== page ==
Code Review Guide

A Code Review, or “Peer Code Review,” is a process involving developers looking over code for mistakes, bugs, or other problems. Usually, code reviews involve different developers working together. The primary purpose of code review is to make sure that the overall code health of the code base is improving over time.

The Standard of Code Review

  • Reviewers should favor approving a PR when it definitely improves the overall code health
  • Rreviewer can certainly deny approval even if the code is well-designed (if not appropriate changes)
  • A key point here is that there is no such thing as “perfect” code—there is only better code
  • A PR that improves maintainability, readability, and understandability of the system shouldn’t be delayed for days or weeks because it isn’t “perfect.”
  • Reviewers should always feel free to leave comments expressing that something could be better, but if it’s not very important, prefix it with something like “Nit

Principals

  • Technical facts and data overrule opinions and personal preferences.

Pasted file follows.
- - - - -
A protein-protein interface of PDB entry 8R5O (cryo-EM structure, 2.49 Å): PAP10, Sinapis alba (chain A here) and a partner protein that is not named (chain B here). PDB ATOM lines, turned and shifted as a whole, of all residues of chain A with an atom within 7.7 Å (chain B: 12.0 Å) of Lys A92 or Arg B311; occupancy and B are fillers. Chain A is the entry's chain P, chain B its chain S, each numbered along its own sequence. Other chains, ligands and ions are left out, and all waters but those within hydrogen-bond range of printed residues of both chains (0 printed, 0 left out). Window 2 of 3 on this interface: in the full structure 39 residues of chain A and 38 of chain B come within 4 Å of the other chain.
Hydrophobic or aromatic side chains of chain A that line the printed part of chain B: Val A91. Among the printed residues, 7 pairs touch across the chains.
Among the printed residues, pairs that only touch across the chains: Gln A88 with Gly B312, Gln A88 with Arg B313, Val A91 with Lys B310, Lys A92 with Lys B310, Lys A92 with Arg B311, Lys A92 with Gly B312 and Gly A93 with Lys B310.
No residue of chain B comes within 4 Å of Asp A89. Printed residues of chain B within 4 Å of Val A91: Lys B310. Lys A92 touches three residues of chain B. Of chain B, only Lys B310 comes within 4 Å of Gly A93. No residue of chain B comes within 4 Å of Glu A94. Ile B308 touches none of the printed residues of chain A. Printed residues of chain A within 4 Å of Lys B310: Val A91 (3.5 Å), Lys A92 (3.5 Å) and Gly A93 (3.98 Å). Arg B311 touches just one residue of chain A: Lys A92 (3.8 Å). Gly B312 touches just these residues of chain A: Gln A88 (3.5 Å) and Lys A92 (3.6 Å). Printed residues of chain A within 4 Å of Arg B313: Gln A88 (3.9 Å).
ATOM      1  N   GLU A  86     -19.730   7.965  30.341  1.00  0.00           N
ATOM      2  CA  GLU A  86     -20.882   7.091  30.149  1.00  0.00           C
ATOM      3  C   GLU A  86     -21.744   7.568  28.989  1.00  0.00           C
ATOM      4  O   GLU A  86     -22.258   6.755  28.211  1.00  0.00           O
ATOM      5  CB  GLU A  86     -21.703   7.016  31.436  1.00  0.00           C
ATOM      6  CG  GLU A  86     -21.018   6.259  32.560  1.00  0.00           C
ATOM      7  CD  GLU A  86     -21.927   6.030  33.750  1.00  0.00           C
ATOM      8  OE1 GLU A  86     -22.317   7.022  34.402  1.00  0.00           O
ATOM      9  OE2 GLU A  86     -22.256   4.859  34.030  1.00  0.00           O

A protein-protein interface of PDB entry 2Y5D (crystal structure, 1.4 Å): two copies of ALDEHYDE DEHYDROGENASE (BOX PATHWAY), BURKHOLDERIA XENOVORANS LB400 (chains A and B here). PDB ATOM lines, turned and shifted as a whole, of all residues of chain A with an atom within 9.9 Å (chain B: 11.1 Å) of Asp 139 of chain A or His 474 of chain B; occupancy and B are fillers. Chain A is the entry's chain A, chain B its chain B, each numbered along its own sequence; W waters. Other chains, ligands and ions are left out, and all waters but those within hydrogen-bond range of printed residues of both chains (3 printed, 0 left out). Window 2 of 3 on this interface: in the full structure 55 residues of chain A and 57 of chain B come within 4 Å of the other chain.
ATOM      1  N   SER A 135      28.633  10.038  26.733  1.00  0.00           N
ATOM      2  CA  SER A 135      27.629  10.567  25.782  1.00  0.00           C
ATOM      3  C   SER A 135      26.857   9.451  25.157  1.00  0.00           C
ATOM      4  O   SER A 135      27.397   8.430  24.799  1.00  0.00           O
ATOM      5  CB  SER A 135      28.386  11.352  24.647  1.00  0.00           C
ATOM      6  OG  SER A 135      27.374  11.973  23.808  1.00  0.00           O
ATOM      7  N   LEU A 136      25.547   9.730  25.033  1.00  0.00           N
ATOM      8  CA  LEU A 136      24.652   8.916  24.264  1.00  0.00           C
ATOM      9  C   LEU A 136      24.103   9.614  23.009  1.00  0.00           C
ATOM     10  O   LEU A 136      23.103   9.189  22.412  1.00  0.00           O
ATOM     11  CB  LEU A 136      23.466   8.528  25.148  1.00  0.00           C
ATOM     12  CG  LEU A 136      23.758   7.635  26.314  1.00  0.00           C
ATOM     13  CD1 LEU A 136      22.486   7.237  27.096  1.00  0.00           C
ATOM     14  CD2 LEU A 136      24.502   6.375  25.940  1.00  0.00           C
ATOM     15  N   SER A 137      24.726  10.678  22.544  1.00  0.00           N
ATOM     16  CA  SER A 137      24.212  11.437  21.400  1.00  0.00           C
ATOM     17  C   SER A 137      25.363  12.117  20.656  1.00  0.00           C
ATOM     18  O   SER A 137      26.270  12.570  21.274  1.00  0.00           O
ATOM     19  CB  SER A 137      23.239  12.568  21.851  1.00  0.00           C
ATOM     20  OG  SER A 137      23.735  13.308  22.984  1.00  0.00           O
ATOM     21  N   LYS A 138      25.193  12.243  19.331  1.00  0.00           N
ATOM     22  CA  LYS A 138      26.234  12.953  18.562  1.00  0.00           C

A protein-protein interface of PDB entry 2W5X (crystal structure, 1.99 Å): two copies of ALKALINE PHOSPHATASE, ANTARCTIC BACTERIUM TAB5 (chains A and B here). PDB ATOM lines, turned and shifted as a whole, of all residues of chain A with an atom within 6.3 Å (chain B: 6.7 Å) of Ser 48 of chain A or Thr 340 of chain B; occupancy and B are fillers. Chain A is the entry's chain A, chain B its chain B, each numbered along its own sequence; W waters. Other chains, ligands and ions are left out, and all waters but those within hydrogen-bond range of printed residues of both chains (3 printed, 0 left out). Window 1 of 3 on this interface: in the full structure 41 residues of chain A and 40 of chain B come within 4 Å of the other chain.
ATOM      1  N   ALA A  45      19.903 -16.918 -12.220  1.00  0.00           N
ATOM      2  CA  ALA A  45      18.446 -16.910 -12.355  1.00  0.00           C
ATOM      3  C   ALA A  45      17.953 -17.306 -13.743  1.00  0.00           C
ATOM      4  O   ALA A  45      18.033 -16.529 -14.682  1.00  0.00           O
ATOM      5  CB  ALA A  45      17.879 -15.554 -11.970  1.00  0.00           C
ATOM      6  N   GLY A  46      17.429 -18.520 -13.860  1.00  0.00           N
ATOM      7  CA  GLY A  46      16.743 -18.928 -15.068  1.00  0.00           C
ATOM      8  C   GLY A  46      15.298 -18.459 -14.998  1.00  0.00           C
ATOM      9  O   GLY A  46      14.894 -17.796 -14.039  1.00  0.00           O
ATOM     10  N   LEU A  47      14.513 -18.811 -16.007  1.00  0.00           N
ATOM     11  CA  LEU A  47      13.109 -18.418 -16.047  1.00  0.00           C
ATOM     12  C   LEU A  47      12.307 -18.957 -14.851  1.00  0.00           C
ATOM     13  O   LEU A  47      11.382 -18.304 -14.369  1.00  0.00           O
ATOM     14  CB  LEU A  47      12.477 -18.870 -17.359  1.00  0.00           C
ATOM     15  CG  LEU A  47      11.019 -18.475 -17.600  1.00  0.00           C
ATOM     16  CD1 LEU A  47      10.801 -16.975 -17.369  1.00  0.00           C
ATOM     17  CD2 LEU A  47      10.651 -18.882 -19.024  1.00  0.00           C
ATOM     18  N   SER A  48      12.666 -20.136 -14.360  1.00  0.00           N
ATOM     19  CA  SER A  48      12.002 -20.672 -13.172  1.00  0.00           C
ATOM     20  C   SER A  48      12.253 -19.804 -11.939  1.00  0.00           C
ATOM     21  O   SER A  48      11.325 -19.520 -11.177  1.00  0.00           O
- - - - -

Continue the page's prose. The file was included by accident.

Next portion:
• the style guide is the absolute authority.
  • When there are a few valid options, If the author can demonstrate (either through data or based on solid engineering principles) that several approaches are equally valid, then the reviewer should accept the preference of the author. Otherwise, the choice is dictated by standard principles of software design.
  • If no other rule applies, then the reviewer may ask the author to be consistent with what is in the current codebase, as long as that doesn’t worsen the overall code health of the system.

Don’t let a PR sit around because the author and the reviewer can’t come to an agreement, ask for help (ask the team lead or the engineering manager to help out)

What to look for in a code review

  • Design: The code is well-designed
  • Functionality: The functionality is good for the users of the code, UI changes are sensible and look good, and any parallel programming is done safely.
  • Code Complexity: The code isn’t more complex than it needs to be
  • Code Consistency: is the code consistent with the rest of the codebase?
  • Comments: Comments are clear and useful, and mostly explain why instead of what.
  • Every Line: look at every line of code that you have been assigned to review
  • Tests: Code has appropriate unit tests, integrations tests and tests are well-designed
  • Naming and Style: The developer used clear names for everything, code follow the style guides
  • Documentation: Code is appropriately documented (e.g. README, Confluence pages)

Navigating a PR

  • Always be kind and respectful when making a PR comment
  • Try to respond faster to comments, provide guidance
  • Always provide good explanations and be open to accepting explanations

Related Read:

Leave a Comment